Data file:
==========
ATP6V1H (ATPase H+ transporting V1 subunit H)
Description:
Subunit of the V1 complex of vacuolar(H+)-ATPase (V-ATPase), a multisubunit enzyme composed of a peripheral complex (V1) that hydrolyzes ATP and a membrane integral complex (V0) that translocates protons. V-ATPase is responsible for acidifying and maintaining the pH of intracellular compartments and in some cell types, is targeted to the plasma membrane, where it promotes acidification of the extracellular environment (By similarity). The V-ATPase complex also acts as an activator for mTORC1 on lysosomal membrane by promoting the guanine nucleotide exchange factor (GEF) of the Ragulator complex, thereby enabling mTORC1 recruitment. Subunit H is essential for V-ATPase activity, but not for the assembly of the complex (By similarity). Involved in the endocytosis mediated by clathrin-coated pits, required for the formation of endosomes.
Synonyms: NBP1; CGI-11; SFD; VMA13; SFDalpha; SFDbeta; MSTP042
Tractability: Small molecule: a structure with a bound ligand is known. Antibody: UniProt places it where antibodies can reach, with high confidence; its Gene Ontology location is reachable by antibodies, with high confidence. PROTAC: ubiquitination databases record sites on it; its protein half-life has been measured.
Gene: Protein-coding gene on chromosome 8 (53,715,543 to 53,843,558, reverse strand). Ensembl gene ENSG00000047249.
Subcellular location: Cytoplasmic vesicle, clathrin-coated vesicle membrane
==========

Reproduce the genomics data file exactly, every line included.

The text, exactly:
ATP6V1H (ATPase H+ transporting V1 subunit H)
Description:
Subunit of the V1 complex of vacuolar(H+)-ATPase (V-ATPase), a multisubunit enzyme composed of a peripheral complex (V1) that hydrolyzes ATP and a membrane integral complex (V0) that translocates protons. V-ATPase is responsible for acidifying and maintaining the pH of intracellular compartments and in some cell types, is targeted to the plasma membrane, where it promotes acidification of the extracellular environment (By similarity). The V-ATPase complex also acts as an activator for mTORC1 on lysosomal membrane by promoting the guanine nucleotide exchange factor (GEF) of the Ragulator complex, thereby enabling mTORC1 recruitment. Subunit H is essential for V-ATPase activity, but not for the assembly of the complex (By similarity). Involved in the endocytosis mediated by clathrin-coated pits, required for the formation of endosomes.
Synonyms: NBP1; CGI-11; SFD; VMA13; SFDalpha; SFDbeta; MSTP042
Tractability: Small molecule: a structure with a bound ligand is known. Antibody: UniProt places it where antibodies can reach, with high confidence; its Gene Ontology location is reachable by antibodies, with high confidence. PROTAC: ubiquitination databases record sites on it; its protein half-life has been measured.
Gene: Protein-coding gene on chromosome 8 (53,715,543 to 53,843,558, reverse strand). Ensembl gene ENSG00000047249.
Subcellular location: Cytoplasmic vesicle, clathrin-coated vesicle membrane